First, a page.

Is your dog prepared to face an emergency evacuation? With fires raging in the northwest and hurricanes hitting Hawaii and other seaside communities, many families and their pets have been forced to evacuate. It’s heartbreaking to think of any pet left behind in the chaos.
Rescue teams from national nonprofits like the American Society for the Prevention of Cruelty to Animals (ASPCA) help with recovery efforts in the aftermath of emergencies. They remind animal lovers that emergencies come in many forms. Some lead to a brief absence from the home and others to permanent evacuation.
The ASPCA offers disaster preparedness information for pets. Prepare today for tomorrow’s emergencies - don’t wait until it is too late.
Step 1: Download the FEMA brochure for pets
To help with disaster preparedness, FEMA offers a free, downloadable brochure . The brochure includes information on evacuating with a pet, building an emergency supply kit, creating a getaway plan and sources for staying informed.
Step 2: Order a free Rescue Alert Sticker
One easy way to start, besides downloading the brochure, is by ordering a free emergency pet alert sticker for your home. By placing the sticker in your window, rescuers will know that a pet is inside. The Rescue Alert Stickers are also distributed with an Animal Poison Control magnet. ASPCA warns that the sticker may take 6-8 weeks to ship, but your local pet supply store may sell similar stickers.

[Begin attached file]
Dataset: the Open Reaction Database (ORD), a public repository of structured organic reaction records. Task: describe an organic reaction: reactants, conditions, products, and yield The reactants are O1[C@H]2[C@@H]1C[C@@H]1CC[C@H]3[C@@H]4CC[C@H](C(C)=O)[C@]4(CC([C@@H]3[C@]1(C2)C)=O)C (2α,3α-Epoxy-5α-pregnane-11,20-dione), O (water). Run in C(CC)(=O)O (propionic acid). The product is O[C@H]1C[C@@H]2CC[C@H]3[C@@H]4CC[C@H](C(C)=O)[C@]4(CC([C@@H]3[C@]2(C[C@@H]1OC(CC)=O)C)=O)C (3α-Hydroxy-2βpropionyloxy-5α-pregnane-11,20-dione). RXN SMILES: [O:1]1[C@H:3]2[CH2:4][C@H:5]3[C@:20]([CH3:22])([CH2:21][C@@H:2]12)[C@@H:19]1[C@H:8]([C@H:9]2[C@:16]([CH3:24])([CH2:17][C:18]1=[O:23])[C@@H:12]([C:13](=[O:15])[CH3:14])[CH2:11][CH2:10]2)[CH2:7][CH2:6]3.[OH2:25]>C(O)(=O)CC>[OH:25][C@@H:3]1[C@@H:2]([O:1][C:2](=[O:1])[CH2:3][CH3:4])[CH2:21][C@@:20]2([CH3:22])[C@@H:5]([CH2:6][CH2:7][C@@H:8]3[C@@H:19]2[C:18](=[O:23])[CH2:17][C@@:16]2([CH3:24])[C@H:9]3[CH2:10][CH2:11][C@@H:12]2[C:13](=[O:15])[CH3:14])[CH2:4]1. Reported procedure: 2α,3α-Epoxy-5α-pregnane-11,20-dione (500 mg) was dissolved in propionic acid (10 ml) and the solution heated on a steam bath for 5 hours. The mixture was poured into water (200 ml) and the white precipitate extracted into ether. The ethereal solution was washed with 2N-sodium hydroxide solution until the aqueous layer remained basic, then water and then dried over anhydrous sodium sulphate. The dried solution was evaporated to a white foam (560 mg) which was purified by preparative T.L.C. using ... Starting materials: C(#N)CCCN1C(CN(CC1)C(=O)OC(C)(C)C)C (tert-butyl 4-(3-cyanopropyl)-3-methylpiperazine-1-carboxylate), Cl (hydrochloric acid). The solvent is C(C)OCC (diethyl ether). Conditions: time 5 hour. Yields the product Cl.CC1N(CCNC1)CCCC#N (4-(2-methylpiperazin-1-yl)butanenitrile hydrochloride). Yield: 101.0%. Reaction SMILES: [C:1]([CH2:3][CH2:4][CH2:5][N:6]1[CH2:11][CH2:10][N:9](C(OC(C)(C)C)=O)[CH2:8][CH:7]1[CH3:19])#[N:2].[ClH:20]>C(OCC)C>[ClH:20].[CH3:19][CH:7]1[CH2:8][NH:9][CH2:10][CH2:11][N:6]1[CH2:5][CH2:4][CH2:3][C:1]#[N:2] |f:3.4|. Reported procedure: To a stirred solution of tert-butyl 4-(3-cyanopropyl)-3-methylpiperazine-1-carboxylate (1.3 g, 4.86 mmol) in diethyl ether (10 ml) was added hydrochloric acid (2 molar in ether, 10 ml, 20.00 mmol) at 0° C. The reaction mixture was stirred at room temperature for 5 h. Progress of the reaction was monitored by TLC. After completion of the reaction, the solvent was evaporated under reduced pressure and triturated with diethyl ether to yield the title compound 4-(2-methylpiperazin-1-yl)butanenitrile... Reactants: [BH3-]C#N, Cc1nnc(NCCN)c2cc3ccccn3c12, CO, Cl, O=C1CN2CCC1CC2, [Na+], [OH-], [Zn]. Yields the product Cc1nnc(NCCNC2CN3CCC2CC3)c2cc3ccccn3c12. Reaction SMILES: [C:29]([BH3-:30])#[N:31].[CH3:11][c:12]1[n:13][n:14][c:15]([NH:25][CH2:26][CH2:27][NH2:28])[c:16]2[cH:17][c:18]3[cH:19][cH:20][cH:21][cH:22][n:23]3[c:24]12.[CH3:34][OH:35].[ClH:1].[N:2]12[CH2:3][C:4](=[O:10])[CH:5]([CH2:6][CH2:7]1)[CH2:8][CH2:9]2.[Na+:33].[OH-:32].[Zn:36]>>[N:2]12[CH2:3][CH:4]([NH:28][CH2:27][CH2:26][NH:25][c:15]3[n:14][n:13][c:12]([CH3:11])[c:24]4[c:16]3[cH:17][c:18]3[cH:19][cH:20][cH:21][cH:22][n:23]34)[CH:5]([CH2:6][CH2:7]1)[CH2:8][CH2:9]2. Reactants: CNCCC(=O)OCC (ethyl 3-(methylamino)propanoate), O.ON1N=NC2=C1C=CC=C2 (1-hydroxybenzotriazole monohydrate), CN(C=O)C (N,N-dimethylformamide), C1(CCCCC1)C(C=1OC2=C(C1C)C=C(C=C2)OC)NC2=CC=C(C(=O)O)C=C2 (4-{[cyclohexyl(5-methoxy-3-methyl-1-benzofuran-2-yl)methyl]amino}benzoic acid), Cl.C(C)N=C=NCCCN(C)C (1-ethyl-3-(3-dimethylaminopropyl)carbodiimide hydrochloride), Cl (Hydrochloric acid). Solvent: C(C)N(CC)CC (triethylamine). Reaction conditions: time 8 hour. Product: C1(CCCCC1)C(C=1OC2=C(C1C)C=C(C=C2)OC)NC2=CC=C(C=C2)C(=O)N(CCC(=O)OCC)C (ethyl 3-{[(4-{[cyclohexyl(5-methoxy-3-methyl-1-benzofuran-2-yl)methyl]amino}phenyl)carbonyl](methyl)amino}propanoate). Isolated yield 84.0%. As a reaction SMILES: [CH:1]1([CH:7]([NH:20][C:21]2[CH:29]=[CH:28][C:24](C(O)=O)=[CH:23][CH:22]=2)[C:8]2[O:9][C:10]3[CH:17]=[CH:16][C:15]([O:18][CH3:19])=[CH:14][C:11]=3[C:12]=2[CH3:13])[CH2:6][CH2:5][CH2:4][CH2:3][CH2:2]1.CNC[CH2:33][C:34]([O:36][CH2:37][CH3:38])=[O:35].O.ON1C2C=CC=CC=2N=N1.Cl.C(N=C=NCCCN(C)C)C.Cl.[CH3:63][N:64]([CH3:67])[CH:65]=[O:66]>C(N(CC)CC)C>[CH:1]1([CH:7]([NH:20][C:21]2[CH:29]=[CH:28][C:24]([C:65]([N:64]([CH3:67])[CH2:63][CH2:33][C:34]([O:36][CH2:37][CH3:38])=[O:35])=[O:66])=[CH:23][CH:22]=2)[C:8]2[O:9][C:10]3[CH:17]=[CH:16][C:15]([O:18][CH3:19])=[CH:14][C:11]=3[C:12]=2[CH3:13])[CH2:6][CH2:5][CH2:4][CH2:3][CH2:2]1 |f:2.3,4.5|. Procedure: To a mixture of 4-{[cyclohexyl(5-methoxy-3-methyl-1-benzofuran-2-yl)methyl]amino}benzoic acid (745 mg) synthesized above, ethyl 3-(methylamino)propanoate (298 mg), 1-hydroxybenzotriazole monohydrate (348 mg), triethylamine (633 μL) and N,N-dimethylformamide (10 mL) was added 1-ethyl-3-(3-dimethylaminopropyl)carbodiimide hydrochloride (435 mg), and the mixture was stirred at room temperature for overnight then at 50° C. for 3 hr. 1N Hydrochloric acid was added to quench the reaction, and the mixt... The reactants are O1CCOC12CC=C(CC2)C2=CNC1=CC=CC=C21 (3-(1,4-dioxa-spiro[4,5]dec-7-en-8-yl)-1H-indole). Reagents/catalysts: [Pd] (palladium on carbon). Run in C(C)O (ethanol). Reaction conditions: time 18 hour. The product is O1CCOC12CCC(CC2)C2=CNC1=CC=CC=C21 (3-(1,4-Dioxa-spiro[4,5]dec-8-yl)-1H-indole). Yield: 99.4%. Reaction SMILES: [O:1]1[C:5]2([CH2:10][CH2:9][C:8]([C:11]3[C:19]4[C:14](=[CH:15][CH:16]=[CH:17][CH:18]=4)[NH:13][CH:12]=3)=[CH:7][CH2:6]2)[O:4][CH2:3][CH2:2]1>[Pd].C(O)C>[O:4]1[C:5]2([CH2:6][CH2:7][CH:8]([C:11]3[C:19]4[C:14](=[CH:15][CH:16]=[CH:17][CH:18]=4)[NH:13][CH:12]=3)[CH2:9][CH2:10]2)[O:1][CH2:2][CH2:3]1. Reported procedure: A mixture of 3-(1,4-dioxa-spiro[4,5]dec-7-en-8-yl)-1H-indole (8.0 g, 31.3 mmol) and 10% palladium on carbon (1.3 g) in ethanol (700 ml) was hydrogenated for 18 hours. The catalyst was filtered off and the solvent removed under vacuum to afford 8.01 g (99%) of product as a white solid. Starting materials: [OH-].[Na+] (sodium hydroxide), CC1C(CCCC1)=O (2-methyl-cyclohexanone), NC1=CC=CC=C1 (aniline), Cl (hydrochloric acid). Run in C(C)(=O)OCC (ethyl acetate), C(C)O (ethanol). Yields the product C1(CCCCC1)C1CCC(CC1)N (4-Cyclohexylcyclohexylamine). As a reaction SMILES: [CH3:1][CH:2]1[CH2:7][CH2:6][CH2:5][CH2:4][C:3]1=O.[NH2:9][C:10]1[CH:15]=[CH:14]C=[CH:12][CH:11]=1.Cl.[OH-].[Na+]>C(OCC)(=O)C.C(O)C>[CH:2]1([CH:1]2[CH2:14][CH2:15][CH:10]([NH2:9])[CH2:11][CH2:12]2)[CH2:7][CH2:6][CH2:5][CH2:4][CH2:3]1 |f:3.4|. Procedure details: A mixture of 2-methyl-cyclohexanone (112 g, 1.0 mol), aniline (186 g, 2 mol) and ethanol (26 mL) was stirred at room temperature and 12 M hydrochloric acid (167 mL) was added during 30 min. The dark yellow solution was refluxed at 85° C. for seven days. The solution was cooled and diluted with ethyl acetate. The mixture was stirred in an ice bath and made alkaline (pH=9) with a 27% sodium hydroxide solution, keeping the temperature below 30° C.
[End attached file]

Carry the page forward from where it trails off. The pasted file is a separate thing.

Step 3: Arrange for Shelter
If you are in a situation which requires evacuation, know that your pet will need to be evacuated too. Not all shelters accept pets. Ask a vet for a list of boarding kennels or ask a local animal shelter for information on emergency shelters and foster families.
Another option is to ask friends and relatives who live outside your area if they would be willing to host your pet in an emergency.
Step 4: Prepare Emergency Kits
Pack an emergency kit and store it near an exit. Then tell the rest of your family about it, so they know where it is located as well. It should be clearly labeled and easy to carry. Here are a few items ASPCA recommends including in your pet emergency kit:
- Pet first-aid kit
- 3-7 days’ worth of dog food and water
- Liquid dish soap, paper towels, disposable garbage bags
- Pet feeding dishes and water bowls
- Extra collar and leash
- Photocopies of medical records and recent photos of your pet
- Dog crate or carrier with blanket, toys and cage liners
For more information, visit ASPCA online.
Article written by Melissa Wheeler, a writer and pet enthusiast. Melissa has a 10-year-old Whippet, named Leo, who loves to run, sneak food and cuddle with his family.